Jo Tamar has decided to join the Hoyden roster following her sterling guest Hoyden efforts. Welcome! ~tigtog
In each legal system, there is a woman has been sexually assaulted.
Each woman is subjected to some sort of abuse by the person who is supposed to be prosecuting the sexual assault.
The similarities end there.
The trial of the alleged attacker, in 2009, collapsed after [the woman who had been attacked] mentioned in her evidence on the first day that he had been in prison, a fact the jury should not have been told. She insists that she had never been warned she should not talk about the matter.
The next day, without consulting the victim, the CPS decided to offer no evidence in the case, meaning it was dropped and the defendant found not guilty. Prosecutors could have sought a new trial at the time but because they did not the man cannot be tried again on the charge.
When the woman’s boyfriend called the CPS to ask if this was a possibility, he was told by a member of staff the only way there could be another trial was if the alleged attacker “did it to her again”.
When the crown prosecutor in charge of the case later wrote to the victim explaining why it had collapsed, she accused her of “deliberately disclosing” to the jury that the defendant had been in prison. The letter also revealed that the man was behind bars in relation to a sexual assault.
The woman sought a judicial review and the CPS admitted it had breached Article 3 of the UN Convention on Human Rights by failing to prosecute sexual assault effectively, accepting its decision to offer no evidence and not seek a retrial was wrong.
It settled the case for what is believed to be a record sum for an Article 3 breach in a sexual assault case.
In a letter to the victim, the chief crown prosecutor for London, Alison Saunders, wrote: “I accept unreservedly that you were not to blame in any way for the collapse of the prosecution and I apologise that you were made to feel that way by the CPS.”
She said the failure to support the victim by consulting her on the decision to drop the case was unacceptable, and the application for screens should have been dealt with more competently and sensitively.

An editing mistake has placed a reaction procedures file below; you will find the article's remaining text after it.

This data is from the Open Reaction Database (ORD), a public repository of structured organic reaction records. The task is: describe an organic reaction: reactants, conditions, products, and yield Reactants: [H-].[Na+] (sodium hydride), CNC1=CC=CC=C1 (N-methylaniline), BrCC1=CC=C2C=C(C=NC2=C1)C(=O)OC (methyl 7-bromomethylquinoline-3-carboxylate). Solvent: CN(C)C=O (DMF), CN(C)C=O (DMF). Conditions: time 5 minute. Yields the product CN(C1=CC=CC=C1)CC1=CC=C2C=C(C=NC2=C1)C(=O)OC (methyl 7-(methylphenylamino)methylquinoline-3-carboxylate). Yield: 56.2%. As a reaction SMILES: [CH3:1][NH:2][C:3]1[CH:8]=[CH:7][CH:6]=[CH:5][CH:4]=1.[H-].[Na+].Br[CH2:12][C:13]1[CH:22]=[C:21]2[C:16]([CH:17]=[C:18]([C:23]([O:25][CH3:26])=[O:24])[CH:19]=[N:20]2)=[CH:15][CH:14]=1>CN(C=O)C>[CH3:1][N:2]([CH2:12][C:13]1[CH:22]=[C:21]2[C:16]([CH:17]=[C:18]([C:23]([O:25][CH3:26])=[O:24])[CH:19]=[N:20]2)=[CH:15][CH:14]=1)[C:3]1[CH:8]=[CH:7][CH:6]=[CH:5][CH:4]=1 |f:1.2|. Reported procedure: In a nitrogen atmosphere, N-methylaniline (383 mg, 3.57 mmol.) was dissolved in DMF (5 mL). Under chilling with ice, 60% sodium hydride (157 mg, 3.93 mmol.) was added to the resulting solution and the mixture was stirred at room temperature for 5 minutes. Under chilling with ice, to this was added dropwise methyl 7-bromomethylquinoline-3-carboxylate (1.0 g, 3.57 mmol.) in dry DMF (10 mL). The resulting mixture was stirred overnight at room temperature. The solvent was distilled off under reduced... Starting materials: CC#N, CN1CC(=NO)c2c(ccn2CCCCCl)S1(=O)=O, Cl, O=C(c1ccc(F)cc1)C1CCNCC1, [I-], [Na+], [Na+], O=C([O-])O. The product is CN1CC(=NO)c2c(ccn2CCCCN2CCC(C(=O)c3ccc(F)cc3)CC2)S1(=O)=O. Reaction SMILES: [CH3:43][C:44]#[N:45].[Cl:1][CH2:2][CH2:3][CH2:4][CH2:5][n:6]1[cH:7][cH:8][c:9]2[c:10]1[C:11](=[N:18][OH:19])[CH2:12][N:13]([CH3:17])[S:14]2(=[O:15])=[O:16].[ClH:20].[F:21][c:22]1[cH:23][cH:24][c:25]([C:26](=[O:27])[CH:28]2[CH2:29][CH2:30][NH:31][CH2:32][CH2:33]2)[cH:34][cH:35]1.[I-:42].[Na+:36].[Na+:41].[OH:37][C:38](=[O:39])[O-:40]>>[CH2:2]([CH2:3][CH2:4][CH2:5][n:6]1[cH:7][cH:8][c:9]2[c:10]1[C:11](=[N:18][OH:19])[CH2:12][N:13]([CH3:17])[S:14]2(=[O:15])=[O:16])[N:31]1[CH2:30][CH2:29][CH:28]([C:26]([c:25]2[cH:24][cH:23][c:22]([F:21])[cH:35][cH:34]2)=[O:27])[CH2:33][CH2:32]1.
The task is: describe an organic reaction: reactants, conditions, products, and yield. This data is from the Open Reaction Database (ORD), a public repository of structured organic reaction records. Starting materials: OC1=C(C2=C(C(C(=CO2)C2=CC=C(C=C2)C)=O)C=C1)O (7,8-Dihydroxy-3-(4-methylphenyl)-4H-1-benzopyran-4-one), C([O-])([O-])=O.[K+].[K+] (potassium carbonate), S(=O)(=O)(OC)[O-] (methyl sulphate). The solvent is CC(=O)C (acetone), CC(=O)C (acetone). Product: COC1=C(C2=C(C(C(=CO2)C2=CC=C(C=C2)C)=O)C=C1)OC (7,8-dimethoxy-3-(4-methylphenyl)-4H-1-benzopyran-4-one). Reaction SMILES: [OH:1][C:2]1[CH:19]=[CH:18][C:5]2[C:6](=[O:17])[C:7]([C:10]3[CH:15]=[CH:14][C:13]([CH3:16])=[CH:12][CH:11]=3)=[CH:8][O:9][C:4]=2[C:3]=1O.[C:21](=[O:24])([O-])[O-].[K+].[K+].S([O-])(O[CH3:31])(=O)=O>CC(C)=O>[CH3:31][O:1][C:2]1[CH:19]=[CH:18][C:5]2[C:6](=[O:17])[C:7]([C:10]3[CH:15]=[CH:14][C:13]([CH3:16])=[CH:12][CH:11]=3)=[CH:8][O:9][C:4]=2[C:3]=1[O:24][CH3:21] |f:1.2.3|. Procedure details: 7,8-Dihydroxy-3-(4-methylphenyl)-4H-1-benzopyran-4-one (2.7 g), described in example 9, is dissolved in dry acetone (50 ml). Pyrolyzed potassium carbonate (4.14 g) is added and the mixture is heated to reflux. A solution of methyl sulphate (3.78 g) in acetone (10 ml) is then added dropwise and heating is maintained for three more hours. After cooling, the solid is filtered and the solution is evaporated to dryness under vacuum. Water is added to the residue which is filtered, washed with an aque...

This case builds on the law in this area, arguing that – in the case of sexual assault – failing to properly investigate and prosecute a serious sexual assault is a breach of the positive obligation to protect people from inhuman and degrading treatment.
The award of £16,000 damages is also significant, and likely to send a clear message within the CPS – currently awaiting the results of the spending review and the inevitable cut in its budget, of the importance of handling cases properly.
[A DA prosecuting a domestic violence case wrote text messages to the complainant:] “Are you the kind of girl that likes secret contact with an older married elected DA … the riskier the better?” Kratz, 50, wrote in a message to Stephanie Van Groll in October 2009. In another, he wrote: “I would not expect you to be the other woman. I would want you to be so hot and treat me so well that you’d be THE woman! R U that good?”
Kratz was prosecuting Van Groll’s ex-boyfriend on charges he nearly choked her to death last year. He also was veteran chair of the Wisconsin Crime Victims’ Rights Board, a quasi-judicial agency that can reprimand judges, prosecutors and police officers who mistreat crime victims.
Van Groll, a college student and part-time preschool teacher who has moved to Merrill, said she has been told Kratz won’t be charged because “they didn’t think he did anything criminally wrong.”
Compare and contrast.